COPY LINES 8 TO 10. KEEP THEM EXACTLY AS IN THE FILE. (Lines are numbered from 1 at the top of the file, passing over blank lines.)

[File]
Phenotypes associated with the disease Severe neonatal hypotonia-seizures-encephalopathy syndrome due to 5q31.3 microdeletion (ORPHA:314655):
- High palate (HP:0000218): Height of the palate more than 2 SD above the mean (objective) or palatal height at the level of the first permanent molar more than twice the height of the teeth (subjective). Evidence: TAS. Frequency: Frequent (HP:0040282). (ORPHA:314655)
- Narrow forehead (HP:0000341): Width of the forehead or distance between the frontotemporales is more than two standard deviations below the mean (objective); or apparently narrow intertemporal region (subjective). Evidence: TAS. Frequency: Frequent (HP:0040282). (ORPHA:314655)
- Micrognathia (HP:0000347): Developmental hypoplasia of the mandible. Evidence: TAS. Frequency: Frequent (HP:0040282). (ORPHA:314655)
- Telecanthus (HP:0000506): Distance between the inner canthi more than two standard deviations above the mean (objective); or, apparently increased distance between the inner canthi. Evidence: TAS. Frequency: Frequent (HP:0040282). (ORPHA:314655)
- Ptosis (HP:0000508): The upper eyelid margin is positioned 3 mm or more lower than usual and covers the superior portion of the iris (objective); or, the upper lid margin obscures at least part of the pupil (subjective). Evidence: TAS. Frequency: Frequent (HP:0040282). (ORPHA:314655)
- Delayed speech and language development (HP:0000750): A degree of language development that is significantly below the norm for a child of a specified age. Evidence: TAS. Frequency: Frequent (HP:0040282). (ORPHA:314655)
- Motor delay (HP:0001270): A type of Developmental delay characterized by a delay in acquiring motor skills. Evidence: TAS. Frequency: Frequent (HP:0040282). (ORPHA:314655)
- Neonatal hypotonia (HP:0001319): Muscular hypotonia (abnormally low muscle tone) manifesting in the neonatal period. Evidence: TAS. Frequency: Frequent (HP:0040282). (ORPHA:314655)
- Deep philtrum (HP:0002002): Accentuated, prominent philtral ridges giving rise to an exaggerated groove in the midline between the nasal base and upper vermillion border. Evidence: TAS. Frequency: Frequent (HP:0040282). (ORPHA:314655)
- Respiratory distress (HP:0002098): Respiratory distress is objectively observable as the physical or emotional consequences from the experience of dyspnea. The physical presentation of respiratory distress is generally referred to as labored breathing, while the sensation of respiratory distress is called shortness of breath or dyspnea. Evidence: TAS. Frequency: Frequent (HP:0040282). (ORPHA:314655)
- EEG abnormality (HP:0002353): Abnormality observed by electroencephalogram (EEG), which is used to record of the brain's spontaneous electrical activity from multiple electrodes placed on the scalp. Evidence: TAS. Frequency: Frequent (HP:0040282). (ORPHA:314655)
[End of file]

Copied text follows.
- Motor delay (HP:0001270): A type of Developmental delay characterized by a delay in acquiring motor skills. Evidence: TAS. Frequency: Frequent (HP:0040282). (ORPHA:314655)
- Neonatal hypotonia (HP:0001319): Muscular hypotonia (abnormally low muscle tone) manifesting in the neonatal period. Evidence: TAS. Frequency: Frequent (HP:0040282). (ORPHA:314655)
- Deep philtrum (HP:0002002): Accentuated, prominent philtral ridges giving rise to an exaggerated groove in the midline between the nasal base and upper vermillion border. Evidence: TAS. Frequency: Frequent (HP:0040282). (ORPHA:314655)